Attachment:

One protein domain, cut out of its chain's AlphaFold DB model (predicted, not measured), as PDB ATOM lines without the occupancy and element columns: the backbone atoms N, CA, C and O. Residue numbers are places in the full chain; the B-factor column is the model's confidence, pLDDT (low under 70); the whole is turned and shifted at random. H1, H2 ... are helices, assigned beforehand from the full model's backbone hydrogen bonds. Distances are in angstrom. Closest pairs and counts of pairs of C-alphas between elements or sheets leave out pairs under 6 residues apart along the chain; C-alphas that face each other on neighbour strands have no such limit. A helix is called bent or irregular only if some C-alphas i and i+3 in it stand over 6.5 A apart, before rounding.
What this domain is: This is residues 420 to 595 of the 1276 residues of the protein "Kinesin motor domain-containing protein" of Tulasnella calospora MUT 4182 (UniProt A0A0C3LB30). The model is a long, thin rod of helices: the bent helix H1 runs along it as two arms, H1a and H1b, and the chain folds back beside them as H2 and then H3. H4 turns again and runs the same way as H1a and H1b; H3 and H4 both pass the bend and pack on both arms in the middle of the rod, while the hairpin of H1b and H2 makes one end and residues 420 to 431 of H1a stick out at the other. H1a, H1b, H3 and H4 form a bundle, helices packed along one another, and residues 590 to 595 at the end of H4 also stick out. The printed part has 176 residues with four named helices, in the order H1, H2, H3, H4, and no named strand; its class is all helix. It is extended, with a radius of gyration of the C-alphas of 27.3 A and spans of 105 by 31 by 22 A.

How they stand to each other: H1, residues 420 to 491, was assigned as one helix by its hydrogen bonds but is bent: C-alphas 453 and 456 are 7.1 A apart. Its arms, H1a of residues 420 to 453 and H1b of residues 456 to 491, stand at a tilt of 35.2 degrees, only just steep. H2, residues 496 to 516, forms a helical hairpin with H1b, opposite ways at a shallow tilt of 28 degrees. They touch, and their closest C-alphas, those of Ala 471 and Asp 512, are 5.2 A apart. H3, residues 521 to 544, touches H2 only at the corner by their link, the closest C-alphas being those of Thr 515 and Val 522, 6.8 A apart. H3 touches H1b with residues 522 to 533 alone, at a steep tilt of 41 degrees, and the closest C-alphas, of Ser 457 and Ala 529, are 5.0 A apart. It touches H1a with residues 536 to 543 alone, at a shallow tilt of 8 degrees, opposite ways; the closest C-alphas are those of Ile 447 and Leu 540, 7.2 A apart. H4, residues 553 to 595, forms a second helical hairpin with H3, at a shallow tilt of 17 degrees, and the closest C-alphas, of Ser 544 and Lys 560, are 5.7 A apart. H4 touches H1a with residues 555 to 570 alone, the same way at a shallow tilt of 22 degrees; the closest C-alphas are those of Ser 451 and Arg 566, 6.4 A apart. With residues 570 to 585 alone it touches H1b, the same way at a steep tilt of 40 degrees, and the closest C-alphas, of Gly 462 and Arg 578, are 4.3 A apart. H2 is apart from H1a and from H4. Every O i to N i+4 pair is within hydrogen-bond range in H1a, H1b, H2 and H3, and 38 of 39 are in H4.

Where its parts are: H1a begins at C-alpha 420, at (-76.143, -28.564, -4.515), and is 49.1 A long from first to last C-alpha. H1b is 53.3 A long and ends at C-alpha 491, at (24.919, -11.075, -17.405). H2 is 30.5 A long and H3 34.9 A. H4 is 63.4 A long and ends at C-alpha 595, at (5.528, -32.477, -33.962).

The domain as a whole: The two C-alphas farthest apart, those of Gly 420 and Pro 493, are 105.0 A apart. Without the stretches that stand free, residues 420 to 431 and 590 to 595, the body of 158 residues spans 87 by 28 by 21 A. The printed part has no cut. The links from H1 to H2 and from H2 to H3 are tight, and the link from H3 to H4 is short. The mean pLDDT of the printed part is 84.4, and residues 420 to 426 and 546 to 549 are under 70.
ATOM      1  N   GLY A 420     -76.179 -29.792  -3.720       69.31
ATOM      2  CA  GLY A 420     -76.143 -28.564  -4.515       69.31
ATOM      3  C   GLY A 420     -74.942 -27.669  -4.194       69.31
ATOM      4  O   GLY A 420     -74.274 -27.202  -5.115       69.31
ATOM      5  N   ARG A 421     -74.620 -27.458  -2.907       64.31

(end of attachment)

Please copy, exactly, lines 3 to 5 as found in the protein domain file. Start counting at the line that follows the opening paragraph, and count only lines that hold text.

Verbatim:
Where its parts are: H1a begins at C-alpha 420, at (-76.143, -28.564, -4.515), and is 49.1 A long from first to last C-alpha. H1b is 53.3 A long and ends at C-alpha 491, at (24.919, -11.075, -17.405). H2 is 30.5 A long and H3 34.9 A. H4 is 63.4 A long and ends at C-alpha 595, at (5.528, -32.477, -33.962).

The domain as a whole: The two C-alphas farthest apart, those of Gly 420 and Pro 493, are 105.0 A apart. Without the stretches that stand free, residues 420 to 431 and 590 to 595, the body of 158 residues spans 87 by 28 by 21 A. The printed part has no cut. The links from H1 to H2 and from H2 to H3 are tight, and the link from H3 to H4 is short. The mean pLDDT of the printed part is 84.4, and residues 420 to 426 and 546 to 549 are under 70.
ATOM      1  N   GLY A 420     -76.179 -29.792  -3.720       69.31